The week’s lead up to the big firing was intense – the wood chopping on Monday, putting the horses on the fireboxes on Thursday and low pre-firing on Friday. So when Saturday morning dawned everyone was rearing to go. We have some fabulous photos and videos of the day and over the next couple of weeks I will be filtering through them for the exhibition on the 11th, a presentation to WSP members and for this blog and facebook pages. This takes a fair while as you can imagine so here’s a few photos to keep you happy till then!
Too many photos to download at the moment but all is coming together really well. The fireboxes are built, as are the fibre kilns; the wood has been cut (mammoth task!). Thursday 25th sees the horses installed on the fireboxes and the kilns assembled around them. Big, and fraught job. Friday 26th will be a candle firing to dry out the bricks and drive off and residual water in the clay. Saturday is the big day! Only 4 more sleeps to go. (PROVIDED THE WEATHER IS FABOURABLE. We can’t fire if the Westerly wind is too strong, or if it’s heavy rain. Will fire on the Sunday or the next weekend if we need to.)
Linda Ryder, Elsa Lye, Bev McKenzie, Chris Fairley, Susan St Lawrence, Mark Trail, Linda MacLachlan, Sandra Quintal, Yvette Phillips.
General To Do List
Saturday 20th. Count down begins.
Monday 22nd. Wood cutting day plus the rest.
Wednesday 25th collect Niki from airport; Thursday 26th install horses on fireboxes; Friday 27th candle firing.
Please ask your friends and family to ‘like’ the community hearth facebook page – once we get 30 ‘likes’, we get a short URL address (which makes it easier for people to find us on google) and also the ability to get statistical information about the page. Thanks.
Other people who have recently joined the team to learn about firebox and fibre kiln building are Bev McKenzie, Chris Fairley and Tanya. Rae Lye and Duncan Ryder have also helped out with the firebox building, kiln making and wood chopping.
Oh my gosh, it feels so strange for this space to open up again after three months of occupation by the herd. All ready for the next creative project to come along.
The horses’ temporary paddock at Lye Farm
Horses in Waiting
Everyone gathered at Elsa’s gorgeous studio (a converted Scout hall) 6km out of town. The making of the fibre kilns took two shots but they were finished this evening (8th October). Have a look at the posts Kiln and Firebox Discussions I,IIandIIIfor more details.
Lye Farm: the firing site in paddock just beyond cars; studio to the right.
Third fibre kiln finished!!!
We took a well earned break to dine and discuss plans for the next busy phase – brick cutting, firebox building, wood collecting, cutting and stacking, raffle fundraising at WSP Open Day on the 13th, horse set-up on kilns, and of course – FIRING DAY on the 27th!
LtoR: Chris, Bev, Mark, Yvette, Lynnda.
LtoR: Mark, Yvette, Sandra, Lynnda, in Elsa’s gorgeous studio.
The least pleasant task of the project has been completed. Ceramic fibre is not very nice stuff – very much like fibreglass insulation bats. You need lots of protective clothing, gloves, masks and barrier cream to stop the small fibre hairs itching your skin.
However, with a process in place and protective clothing on, the task can be completed with relative ease. Especially if there is only one kiln to build. Bit tough having to do three!!
A couple of more people joined us at this stage to learn about the kiln and firebox building process – Bev McKenzie and Chris Fairly. The extra hands certainly came in handy. Big thanks also to Ray Lye for helping out with the spot welding. It is not normally needed, wire is fine for tying the walls together, but it helps with cost efficiency if you can get a kiln out of one sheet of reinforcing mesh – made possible by Ray welding stray bits together to make up a roof etc.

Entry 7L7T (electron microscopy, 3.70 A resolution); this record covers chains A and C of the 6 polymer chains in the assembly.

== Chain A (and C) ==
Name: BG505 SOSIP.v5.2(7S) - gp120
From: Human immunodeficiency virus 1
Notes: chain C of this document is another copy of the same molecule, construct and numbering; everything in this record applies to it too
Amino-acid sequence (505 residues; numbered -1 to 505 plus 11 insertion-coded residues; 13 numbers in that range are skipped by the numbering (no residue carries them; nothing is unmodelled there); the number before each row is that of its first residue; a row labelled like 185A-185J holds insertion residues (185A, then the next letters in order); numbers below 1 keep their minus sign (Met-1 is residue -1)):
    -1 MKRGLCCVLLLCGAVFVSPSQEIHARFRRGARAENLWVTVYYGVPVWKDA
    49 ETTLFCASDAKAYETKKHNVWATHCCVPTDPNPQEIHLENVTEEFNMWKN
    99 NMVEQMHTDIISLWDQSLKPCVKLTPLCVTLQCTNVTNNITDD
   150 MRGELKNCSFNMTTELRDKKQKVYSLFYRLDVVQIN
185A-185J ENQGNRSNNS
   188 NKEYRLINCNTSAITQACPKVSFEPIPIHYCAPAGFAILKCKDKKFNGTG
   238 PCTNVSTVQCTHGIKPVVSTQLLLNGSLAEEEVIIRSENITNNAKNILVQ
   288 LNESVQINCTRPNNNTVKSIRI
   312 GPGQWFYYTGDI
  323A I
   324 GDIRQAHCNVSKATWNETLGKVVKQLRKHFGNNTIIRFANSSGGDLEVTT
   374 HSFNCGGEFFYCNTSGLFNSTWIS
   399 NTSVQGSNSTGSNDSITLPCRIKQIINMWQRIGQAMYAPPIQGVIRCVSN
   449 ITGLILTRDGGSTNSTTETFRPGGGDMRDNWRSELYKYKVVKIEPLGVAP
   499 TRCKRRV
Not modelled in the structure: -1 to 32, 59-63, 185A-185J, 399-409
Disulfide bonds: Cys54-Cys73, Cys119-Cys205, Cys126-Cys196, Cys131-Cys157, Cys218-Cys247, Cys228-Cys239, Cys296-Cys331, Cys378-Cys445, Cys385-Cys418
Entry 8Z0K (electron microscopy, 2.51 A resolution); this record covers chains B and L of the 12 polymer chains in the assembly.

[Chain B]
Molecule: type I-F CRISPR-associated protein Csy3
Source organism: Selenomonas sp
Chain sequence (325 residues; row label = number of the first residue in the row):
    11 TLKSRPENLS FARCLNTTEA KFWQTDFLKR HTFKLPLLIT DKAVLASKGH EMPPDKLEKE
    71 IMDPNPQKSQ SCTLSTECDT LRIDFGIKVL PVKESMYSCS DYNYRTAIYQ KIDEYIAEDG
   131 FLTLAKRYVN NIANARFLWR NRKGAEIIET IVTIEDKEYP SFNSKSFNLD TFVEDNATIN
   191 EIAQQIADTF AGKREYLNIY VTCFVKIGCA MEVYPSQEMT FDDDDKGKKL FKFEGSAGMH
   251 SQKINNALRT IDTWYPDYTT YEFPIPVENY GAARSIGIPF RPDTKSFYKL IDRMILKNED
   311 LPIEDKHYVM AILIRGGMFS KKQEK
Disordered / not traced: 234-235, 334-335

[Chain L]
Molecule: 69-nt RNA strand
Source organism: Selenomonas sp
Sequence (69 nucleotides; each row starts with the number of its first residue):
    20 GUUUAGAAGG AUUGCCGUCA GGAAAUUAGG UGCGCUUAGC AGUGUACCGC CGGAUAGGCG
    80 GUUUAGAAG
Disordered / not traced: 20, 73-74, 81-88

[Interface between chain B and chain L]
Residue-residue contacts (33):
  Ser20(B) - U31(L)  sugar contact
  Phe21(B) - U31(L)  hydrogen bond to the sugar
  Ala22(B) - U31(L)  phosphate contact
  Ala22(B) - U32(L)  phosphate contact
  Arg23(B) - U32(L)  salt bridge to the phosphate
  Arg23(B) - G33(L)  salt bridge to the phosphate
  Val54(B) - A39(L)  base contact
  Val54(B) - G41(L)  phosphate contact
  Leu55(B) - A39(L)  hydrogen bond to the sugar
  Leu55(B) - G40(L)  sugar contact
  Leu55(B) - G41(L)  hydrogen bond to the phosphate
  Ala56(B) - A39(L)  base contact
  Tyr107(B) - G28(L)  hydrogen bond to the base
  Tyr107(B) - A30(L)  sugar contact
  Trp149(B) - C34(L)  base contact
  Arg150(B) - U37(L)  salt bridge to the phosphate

It took a couple of sessions, but we got there! Yay! And it felt like a major milestone had been achieved.
Fibre kiln building instructions
Elsa and Linda measuring out the ceramic fibre.
Sandra checking the reinforcing mesh for size.
Buttoning fibre to reinforcing mesh walls
Third fibre kiln finished!!!
Community Hearth Team LtoR: Linda Ryder, Elsa Lye, Bev McKenzie, Chris Fairley, Susan St Lawrence, Mark Trail, Lynnda McLachlan, Sandra Quintal, and Yvette Phillips.
Size of the horses; this information helps with designing the size of the kilns and also with deciding which horses go into the kiln together. There will be two kilns with 3 horses in each, and one kiln with 2 horses.
The other decision factor is that some of the participants work full time, so their horses will need to be set up on the fireboxes on a day they can be there. Monday 22nd Oct is Labour Day holiday, so that works well for Linda, Mark and Lynnda.
That means on Thursday 25th, when we set up the next lot of horses in the kilns, Yvette, Sandra and myself will go in the second kiln, and Elsa and Yvette’s second horse will go in the small third kiln.
Elsa’s horse – 700L x 450D x 1200H
Linda’s horse 800L x 450W x 1220H
Lynnda’s filly: 580L x 400W x ?H
Mark’s horse: 760L x 470W x 1170H
Susan’s horse: 670L x 400W x 1200H
Kiln 1 will now be Linda, Mark and Lynnda; kiln 2 will be Susan, Sandra and Yvette
Kiln 3 is now only Elsa and Yvette’s second horse.
Elsa moved Le Tron out to the firing site. Moving uncooked clay pieces is always a tad fraught; it is so easy to crack or break something. But the combined holding-of-breaths paid off, and he arrived out at site unscathed. It felt very strange to have him gone from the studio; the gap was keenly felt. However as artists we knew that moving the pieces on to the next step opened up the space for something else to be created in its place.